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Thread: WIMax recordings or images ?

  1. #1
    Join Date
    Mar 2010
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    Default WIMax recordings or images ?

    Hey Metageek (Trent, bret, or Rich),

    Are there any captures of Clearwire's WiMax or any 802.16d/e SA images/recordings in general? I know the old recordings archive had some, but that isn't accessible anymore..

    Please post some of the older recordings otherwise from in the 2.5 GHz range... (And yes, I know it isn't technically supported)..

    Thanks!

    Oxygen
    Last edited by oxygen69; 05-06-2011 at 06:25 PM.

  2. #2

    Default

    Wi-Max.wsx

    Here is one I dug up.

  3. #3
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    Miami, Florida
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    Default

    I'm not very familiar with WiMax. Which of these signals is WiMax? I see multiple; a strong one at 2510hz, and small bump at 2545hz, another strong signal at 2585hz followed by a smaller one at 2595hz.

    Is this one WiMax signal from 2510hz-2595hz? Or is this 2 separate channels?


  4. #4
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    Default

    You can see the 3 sides to the Wi-Max tower on here.. at 2501.6-2518.1 MHz (3x 5.5MHz channels).

    Example:
    Side 1) 2501.6 - 2507.1 MHz (5.5 MHz)
    Side 2) 2507.1 - 2512.6 MHz (5.5 MHz)
    Side 3) 2512.6 - 2518.1 MHz (5.5 MHz) - this side is pointing toward the Wi-Spy recording antenna.


    Another antenna pointing toward the Wi-Spy: (same tower probably)
    2583.8 - 2589.3 MHz (5.5 MHz)

    Also see it at:
    1) 2545.6 - 2551.1 MHz
    2) 2551.1 - 2556.6 MHz

    (most likely is that the 2583.8, 2545.6, & 2551.1 MHz signals are on the same tower- pointing in 3 different directions respective to the first 3 signals listed at the top of this message.

    Click image for larger version. 

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    Oxygen
    Last edited by oxygen69; 06-11-2011 at 04:20 PM.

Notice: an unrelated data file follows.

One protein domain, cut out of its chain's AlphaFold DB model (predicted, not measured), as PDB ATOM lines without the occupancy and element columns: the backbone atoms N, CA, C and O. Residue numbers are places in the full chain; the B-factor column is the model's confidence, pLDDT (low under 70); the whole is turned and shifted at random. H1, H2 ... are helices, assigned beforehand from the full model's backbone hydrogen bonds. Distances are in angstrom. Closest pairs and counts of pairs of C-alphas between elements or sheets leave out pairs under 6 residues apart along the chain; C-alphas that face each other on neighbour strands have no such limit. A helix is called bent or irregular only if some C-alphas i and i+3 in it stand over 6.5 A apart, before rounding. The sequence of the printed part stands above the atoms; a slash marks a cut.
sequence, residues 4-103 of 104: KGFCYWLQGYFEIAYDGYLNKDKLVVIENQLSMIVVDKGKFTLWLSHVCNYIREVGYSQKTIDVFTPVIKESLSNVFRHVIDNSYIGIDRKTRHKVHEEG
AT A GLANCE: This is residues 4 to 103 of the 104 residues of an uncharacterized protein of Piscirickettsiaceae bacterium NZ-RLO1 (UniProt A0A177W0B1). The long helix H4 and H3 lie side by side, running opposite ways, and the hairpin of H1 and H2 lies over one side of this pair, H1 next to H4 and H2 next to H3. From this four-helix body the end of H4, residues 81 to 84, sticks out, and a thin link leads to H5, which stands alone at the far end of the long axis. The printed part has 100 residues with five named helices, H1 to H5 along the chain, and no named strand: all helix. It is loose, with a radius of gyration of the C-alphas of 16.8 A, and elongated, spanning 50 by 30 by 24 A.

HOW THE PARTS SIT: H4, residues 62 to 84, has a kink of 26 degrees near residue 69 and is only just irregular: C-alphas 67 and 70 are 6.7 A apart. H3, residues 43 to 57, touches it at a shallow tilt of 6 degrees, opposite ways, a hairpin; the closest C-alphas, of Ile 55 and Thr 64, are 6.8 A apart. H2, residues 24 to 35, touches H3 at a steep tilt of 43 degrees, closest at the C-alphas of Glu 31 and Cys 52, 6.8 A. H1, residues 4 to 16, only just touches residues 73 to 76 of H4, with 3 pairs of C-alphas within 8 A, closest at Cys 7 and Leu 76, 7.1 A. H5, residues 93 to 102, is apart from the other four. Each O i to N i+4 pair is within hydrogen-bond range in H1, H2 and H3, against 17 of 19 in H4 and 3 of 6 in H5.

5. #5
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    Default

    So if I were to create a signature, I would use this whole range? Would all WiMax signals look the same anyway?

  6. #6
    Join Date
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    Default Stay away from signature in this case...

    What do you mean by the "Whole range" ?? a wimax signal is 5.5 MHz (nowadays), previously (6.0 MHz - under the old band plan). I believe the signature you would want would be the range of about 5.6-5.8 MHz wide to make sure you got the whole signal as a signature. You don't want all 3x 5.5 MHz signals in a signature, because they are not always right next to each other on the band.

    Overall, using a Signature in this case, and not just knowing the frequency and wimax characteristics (width) is not a good idea because I doubt that the WiMax will show up much on the signature unless you are with: a strong signal, near the tower, and have the signature programmed just right.

    While Metageek does provide the signature tool as a feature, they themselves have said that you should NEVER depend on it. In one of the older threads or blog posts Trent said that it is best to learn to identify signals as "device recognition" will never be perfect.

    Here is a signal from TDS (2605) - the high spike is quite obvious, but what is not so obvious is the middle wimax signals in the image. Those are of Clearwire (2630 & 2635 MHz roughly).
    Click image for larger version. 

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    Here is a larger sweep of from the frequency of 2500-2700 MHz using the WiSpy 2.4x2 (with included 1.5dB antenna).. Again you see the 2605 spike, but the 2630 & 2635 are harder to see.
    Click image for larger version. 

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    This is a recording of the same tower as above, but closer to it...Here you can now see that the middle WiMax signature is very evident. Not so much in the upper one.
    Click image for larger version. 

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    This is what a WiMax signal looks like (for the most part, up close with OFDMA):
    Click image for larger version. 

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    As you can see, using a device recognition may work for the 1 good signal in the first picture, but will totally miss the other signals that are actually there. Hence try not to use the signatures for these more (un-orthodox / rare) signals as you will miss them.. Learn to read the recordings!

    Oxygen

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